The Epistemological assumption, conducting a qualitative study means that researchers try to get as close as possible to the participants being studied. In practice, qualitative researchers conduct their studies in the "field" where the participants live and work- these are important contexts for understanding what the participants are saying. The longer researchers stay in the field, they know more from firsthand information. All researchers bring values to a study, but qualitative researchers like to make explicit those values. This is the axiological assumption that characterizes qualitative research. The inquirers admit the value- laden nature of the study and actively report their values and biases as well as the value-laden nature of information gathered from the field.
Qualitative researchers tend to embrace the rhetorical assumption that the writing needs to be personal and literary in form. The procedures of qualitative research or its methodology are characterized as inductive, emerging, and shaped by the researcher's experience in collecting and analyzing the data. The logic that the qualitative researcher follows is inductive, from the ground up, rather than handed down entirely from a theory or from the perspectives of the inquirer.
Paradigm: A basic set of beliefs that guide action. (Holloway,I ,2005,p. 56). Asks "How do I know the world?" . A paradigm encompasses four terms: ethics (axiology), epistemology, ontology and methodology. Ethics: in research relates to moral standards. Ethical concerns have to be considered in all research methods and at each stage of the research design. Ethical issues are important in relation to the aim or the research questions. Researchers apply the principles that protect the participants in the research from harm or risk and follow ethical guidelines and legal rules. ask, "How will I be as a moral person in the world?
Epistemological assumptions: are concerned with what kinds of knowledge are possible - how we can know these things- and with criteria for deciding when knowledge is both adequate and legitimate. (Designing Social Research)
(Blaikie, N, 2009). Epistemological considerations depend on beliefs about the nature of knowledge. ( Holloway, I ,2005). Asks "How do I know the world?" "What is the relationship between the inquirer and the known? Every epistemology, as Christians indicates, implies an ethical-moral stance toward the world and the self of the researcher. Ontology raises basic questions about the nature of reality and the nature of the human being in the world. Methodology focuses on the best means for acquiring knowledge about the world.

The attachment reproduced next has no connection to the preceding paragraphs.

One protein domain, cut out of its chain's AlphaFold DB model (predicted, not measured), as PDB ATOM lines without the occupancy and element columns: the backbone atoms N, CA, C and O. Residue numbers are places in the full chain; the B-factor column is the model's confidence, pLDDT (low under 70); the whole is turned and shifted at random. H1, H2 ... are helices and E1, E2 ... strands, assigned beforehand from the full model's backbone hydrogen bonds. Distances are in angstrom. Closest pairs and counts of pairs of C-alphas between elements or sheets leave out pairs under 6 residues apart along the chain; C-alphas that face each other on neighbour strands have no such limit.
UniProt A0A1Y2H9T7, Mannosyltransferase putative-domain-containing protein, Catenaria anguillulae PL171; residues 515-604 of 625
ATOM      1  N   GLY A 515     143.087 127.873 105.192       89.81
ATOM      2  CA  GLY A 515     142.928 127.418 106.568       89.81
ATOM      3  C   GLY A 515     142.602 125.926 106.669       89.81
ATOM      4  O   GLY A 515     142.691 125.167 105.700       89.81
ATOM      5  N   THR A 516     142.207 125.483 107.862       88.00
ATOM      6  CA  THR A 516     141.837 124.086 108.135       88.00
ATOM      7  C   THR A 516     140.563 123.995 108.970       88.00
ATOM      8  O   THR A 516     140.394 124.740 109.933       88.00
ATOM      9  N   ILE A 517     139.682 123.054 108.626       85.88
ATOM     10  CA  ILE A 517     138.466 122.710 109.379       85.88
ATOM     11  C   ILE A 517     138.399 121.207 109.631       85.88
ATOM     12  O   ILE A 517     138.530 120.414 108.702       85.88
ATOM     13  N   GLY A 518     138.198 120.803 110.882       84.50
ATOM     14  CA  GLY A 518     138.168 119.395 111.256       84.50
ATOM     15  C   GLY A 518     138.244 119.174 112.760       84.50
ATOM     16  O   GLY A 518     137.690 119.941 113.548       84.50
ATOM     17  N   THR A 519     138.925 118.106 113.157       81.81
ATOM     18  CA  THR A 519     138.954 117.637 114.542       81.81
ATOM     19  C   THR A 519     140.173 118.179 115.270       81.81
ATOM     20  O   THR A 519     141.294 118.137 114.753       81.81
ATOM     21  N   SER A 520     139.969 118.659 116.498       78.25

"These paradigms and perspectives are positivism, post positivism, constructivism and participatory action frameworks". (Denzin&Lincoln, 2005, P. 183).
The role of the researcher
The role of the researcher, the person reading a textual passage, and the individuals from whom qualitative data are collected play a more central role in researchers' design decisions (Denzin&Lincoln, 2005).
Qualitative research requires reflexivity on the part of the researcher. By this is meaning that as a researcher, you need to reflect on the nature of your involvement in the research process, and the way this shapes its outcomes. Reflexivity is required throughout the research process - for instance, in trying to be aware of how your own assumptions about the phenomenon under investigation might influence the way you formulate your research question, and the issues you highlight in your interview topic guide. The process of personally and academically reflecting on lived experiences in ways that reveal deep connections between the writer and his or her subject.(Goodall,2000,p.137), is essential to the integrity of qualitative research.
In conclusion, qualitative research is a good plan of study case because it focuses in the views of people involved their experiences in specific place and their perceptions about human behaviors. Besides, it may explore many of field's important questions and illustrate strong set of values. The researchers can collect the data; they make the process and then study accessible and write descriptively so knowledge may best be communicated through the use of descriptions. In answering questions, what counts as a question depends to a large measure upon the assumptions made by the research.
- Blaiki,N.( 2009). Ontological and Epistemological Assumptions. Designing Social Research (2nd ed.).(pg. 92). Cambridge: Polity Press.
- Creswell, J.W. (2007). When to use Qualitative Research. (Pg. 39-40). Qualitative Inquiry Research Design Choosing Among Five Approaches. United States of America: Sage publications.
- Denzin,K.N & Lincoln, Y. S. ( 2005). Definitional Issues.The Sage Handbook of Qualitative Research.(3rded.,pp.3,183-234).United State of America: Library of Congress Cataloging- in- Publication Data.
- Hatch, J. A(2002).Reflexivity. Doing Qualitative Research in Education Setting,p.12 Albany: State University of New York Press.
- Marshall,C & Rossman, G (2006). A Data Collector's Field Guide. Designing Qualitative Research(4d ed.,p.1).United State of America: Library of Congress Cataloging-in Publication Data.